If you have bad knees or ankles you will know all about it after a good run!

    I often end up hacking home with feet out of the stirrups to ease my knees.
    Never done a drop fence... I can gallop down hill though so that mental image does help, thanks very much. Oh and I saw a few folks heading home without feet in stirrups so that explains that.

    thanks guys!



  12. #12
    Join Date
    May. 23, 2002
    Location
    Ontario Canada
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    2,195

    Default

    Quote Originally Posted by Painted Wings View Post
    Grab mane and hang on. I agree he will probably settle down once he gets used to the fences and the excitement.
    ha ha so I was doing it right, I grabbed mane a few times. lol Fingers crossed he does settle by next season.



  13. #13
    Join Date
    Dec. 28, 2009
    Location
    VA
    Posts
    1,821

    Default

    Another thing that can give you a boost of confidence (especially when hunting on formal days and the mane is braided), take an old stirrup leather and use it as a neck strap. Practice using it a couple of times and you'll find the spot on your horses neck where you need it and then it will give you a little something extra to reach for and to keep you from bumping your horse in the mouth. There's nothing like jumping a big coop and two strides later making a hard right or left. You don't want to have slipped your reins, as you don't have enough time to recover them and rebalance your horse for the turn.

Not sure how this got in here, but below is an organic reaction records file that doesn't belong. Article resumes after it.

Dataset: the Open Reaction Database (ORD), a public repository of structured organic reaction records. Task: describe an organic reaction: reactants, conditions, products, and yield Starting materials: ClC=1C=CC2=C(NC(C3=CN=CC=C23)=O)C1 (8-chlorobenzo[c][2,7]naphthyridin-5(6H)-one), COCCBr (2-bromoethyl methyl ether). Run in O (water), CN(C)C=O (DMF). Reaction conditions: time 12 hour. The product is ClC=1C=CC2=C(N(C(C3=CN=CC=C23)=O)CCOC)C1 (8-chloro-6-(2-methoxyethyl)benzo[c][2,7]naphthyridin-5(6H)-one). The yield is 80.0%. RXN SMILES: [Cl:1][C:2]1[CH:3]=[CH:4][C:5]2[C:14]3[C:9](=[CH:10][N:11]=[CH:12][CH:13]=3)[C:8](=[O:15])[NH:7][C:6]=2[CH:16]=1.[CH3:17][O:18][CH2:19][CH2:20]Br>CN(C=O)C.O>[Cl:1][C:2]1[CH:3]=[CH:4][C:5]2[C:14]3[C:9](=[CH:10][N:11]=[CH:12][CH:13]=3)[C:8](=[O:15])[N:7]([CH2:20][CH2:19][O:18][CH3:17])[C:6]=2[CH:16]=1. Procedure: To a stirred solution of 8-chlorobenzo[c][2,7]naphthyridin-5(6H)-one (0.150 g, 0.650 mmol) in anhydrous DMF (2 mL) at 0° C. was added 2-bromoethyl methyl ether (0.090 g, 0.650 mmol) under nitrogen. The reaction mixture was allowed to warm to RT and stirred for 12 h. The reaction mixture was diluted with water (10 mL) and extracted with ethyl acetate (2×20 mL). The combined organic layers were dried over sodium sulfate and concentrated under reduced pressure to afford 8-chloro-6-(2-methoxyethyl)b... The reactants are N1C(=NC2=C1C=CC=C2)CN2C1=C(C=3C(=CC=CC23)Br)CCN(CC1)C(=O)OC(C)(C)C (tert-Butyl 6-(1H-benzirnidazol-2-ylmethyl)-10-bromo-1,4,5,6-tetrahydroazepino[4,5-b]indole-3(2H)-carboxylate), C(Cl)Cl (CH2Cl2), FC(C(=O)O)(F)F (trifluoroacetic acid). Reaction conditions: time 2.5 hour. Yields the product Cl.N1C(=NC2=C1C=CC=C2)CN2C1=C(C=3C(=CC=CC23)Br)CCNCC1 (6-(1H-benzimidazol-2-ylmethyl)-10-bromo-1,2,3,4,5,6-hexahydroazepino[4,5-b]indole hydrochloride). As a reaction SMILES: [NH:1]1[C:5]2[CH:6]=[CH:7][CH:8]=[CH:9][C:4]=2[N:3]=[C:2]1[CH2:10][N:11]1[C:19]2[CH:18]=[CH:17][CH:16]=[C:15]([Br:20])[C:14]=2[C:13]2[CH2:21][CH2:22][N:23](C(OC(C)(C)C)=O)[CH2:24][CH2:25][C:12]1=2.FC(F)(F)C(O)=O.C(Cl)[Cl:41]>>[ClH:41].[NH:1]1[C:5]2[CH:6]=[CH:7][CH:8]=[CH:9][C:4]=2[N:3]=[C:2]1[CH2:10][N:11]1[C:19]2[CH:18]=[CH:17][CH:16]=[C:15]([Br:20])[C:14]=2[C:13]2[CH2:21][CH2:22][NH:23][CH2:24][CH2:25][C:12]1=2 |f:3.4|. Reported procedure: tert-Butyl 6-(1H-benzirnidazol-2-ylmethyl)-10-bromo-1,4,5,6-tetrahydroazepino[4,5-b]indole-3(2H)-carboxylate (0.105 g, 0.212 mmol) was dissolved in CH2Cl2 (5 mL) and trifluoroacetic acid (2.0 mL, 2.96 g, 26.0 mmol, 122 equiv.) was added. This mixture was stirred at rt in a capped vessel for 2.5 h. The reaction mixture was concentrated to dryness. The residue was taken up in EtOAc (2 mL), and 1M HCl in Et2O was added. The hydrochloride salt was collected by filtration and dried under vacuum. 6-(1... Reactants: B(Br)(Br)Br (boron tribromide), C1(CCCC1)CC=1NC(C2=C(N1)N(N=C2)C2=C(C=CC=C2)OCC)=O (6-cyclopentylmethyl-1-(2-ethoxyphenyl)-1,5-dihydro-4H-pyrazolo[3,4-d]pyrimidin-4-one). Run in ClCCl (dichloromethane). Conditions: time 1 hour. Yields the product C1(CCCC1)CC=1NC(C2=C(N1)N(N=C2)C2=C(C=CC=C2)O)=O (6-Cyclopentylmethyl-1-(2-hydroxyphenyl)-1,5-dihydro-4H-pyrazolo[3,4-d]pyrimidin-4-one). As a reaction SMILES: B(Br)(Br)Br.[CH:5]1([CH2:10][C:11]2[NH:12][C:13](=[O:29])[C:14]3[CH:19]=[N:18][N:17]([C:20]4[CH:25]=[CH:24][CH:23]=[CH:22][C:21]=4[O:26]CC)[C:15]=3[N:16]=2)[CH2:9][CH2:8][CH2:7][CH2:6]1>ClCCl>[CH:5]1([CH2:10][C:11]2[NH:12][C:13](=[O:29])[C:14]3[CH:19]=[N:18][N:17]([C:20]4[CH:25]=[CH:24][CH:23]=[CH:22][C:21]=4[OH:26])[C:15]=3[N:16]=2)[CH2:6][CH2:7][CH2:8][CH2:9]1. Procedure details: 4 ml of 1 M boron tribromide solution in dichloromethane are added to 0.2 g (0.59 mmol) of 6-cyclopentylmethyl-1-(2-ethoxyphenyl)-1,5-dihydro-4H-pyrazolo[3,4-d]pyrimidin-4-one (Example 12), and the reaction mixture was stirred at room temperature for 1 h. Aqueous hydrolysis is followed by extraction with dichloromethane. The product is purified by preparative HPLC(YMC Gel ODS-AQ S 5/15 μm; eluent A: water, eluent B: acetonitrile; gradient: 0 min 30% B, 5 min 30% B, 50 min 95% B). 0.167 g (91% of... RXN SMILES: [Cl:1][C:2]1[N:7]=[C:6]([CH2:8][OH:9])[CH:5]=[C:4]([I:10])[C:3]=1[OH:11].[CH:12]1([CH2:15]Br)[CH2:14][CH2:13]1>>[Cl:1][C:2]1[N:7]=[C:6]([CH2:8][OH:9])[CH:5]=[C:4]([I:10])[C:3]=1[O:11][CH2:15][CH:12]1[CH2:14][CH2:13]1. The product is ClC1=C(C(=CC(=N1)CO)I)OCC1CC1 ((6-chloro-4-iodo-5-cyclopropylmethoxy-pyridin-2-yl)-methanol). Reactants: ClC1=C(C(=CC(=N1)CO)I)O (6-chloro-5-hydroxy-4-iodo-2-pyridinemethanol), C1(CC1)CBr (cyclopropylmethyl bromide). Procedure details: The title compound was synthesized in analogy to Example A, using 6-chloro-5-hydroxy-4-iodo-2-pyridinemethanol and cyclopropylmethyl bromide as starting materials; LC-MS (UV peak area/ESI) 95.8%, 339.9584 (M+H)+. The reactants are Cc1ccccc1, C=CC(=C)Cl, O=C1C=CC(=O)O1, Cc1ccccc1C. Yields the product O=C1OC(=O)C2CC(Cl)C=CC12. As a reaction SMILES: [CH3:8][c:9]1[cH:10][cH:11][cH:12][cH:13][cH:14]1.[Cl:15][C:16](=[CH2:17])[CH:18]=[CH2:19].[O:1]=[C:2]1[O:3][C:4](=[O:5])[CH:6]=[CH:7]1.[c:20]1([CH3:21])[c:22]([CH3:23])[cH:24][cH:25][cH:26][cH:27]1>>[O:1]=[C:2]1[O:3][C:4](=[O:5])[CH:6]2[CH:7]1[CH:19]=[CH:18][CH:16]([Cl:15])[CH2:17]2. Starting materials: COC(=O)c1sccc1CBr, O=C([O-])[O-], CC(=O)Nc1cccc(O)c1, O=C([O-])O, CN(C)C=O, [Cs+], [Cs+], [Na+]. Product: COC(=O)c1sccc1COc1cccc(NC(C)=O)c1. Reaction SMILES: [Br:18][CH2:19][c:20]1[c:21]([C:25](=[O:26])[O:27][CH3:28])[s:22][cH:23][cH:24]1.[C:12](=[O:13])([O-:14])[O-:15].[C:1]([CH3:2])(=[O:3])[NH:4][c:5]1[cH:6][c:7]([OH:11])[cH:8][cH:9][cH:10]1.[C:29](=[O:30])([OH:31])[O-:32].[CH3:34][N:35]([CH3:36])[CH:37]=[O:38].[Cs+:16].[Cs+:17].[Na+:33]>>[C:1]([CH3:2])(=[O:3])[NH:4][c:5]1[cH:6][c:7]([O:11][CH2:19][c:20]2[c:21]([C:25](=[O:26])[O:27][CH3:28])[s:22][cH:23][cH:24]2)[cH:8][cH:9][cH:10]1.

14. #14
    Join Date
    Oct. 18, 2000
    Posts
    22,446

    Default

    Also known as, the "Jesus Strap."
    Brothers and sisters, I bid you beware
    Of giving your heart to a dog to tear.
    -Rudyard Kipling



  15. #15
    Join Date
    Oct. 26, 2007
    Location
    San Jose, Ca
    Posts
    5,549

    Default

    Yep, a neck strap is a nice way to really save your horse's mouth.

    I tend to grab some mane with one of my index fingers (before each fence), it gives me a bit to hold onto!

    Also, as an eventer, we have been taught to ride XC with your stirrups "home". That is, putting more of your foot through the stirrup. In the ring, I ride with my baby toe at the outside branch, "outside" I bring the stirrup further back, half on, half behind the ball of my foot.